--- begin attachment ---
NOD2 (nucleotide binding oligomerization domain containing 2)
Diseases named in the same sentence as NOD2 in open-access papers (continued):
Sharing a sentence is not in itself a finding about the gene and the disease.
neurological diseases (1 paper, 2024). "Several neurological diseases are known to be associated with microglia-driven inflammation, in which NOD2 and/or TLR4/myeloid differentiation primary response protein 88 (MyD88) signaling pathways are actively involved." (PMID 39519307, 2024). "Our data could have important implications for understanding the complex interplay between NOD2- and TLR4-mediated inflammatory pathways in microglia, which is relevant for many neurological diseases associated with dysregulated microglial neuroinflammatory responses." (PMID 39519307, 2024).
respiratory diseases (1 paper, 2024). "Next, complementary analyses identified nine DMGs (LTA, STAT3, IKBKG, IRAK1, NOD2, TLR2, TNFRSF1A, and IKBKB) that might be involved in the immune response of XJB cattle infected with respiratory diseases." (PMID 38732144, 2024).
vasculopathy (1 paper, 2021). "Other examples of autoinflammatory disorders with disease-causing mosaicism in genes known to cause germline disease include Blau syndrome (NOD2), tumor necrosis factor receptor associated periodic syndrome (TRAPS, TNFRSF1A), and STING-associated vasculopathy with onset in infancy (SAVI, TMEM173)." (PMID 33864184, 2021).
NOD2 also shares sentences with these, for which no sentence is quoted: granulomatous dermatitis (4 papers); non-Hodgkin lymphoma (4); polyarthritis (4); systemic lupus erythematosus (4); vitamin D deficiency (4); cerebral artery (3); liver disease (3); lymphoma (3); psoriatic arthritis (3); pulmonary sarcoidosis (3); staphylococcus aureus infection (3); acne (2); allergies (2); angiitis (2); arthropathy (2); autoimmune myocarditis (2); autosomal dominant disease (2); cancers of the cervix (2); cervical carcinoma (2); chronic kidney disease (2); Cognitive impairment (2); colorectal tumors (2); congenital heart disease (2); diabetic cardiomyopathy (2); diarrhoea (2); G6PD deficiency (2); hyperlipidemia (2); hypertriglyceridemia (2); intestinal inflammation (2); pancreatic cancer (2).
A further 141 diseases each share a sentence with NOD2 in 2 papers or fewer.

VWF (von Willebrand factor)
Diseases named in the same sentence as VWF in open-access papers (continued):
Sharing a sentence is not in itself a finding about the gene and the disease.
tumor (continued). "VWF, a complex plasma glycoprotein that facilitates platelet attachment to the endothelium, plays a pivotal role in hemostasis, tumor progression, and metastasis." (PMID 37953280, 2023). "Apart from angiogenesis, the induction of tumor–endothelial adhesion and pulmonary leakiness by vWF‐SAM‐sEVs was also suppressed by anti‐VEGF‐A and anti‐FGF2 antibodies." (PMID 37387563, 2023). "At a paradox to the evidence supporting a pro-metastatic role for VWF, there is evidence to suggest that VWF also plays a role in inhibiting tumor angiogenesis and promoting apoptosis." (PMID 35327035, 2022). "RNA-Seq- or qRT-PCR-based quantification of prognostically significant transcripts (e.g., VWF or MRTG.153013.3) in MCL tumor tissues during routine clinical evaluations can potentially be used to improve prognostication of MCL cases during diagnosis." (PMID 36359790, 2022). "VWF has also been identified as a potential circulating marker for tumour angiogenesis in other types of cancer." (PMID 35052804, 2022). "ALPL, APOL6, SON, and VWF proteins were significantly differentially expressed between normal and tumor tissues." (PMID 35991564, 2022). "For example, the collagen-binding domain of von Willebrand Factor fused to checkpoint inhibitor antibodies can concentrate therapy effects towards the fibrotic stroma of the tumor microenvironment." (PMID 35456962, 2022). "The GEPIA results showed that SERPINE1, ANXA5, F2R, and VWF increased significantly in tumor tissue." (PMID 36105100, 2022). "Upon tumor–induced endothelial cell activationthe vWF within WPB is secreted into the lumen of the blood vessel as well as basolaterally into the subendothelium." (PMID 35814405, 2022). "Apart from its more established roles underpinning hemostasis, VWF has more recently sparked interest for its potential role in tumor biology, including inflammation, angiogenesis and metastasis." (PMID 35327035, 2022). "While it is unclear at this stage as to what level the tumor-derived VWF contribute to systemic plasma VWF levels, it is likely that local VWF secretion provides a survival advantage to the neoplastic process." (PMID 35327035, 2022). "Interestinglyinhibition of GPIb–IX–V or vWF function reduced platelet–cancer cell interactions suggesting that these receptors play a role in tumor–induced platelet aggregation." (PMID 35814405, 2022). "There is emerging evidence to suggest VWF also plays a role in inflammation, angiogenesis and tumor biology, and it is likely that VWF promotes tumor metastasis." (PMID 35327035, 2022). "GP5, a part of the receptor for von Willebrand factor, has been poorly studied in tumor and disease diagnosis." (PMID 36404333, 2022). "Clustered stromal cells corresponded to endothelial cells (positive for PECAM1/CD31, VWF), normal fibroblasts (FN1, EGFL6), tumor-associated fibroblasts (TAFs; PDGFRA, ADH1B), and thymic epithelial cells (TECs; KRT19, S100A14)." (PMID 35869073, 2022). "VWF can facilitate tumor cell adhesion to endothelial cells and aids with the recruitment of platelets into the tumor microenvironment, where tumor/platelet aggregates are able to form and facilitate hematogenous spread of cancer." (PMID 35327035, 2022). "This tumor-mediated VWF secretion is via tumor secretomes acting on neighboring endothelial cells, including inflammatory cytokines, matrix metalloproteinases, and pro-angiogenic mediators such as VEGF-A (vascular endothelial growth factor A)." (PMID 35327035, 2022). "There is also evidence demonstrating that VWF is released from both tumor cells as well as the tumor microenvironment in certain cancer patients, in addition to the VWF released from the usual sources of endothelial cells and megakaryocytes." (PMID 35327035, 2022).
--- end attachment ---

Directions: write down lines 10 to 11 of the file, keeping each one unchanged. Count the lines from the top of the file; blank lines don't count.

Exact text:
Diseases named in the same sentence as VWF in open-access papers (continued):
Sharing a sentence is not in itself a finding about the gene and the disease.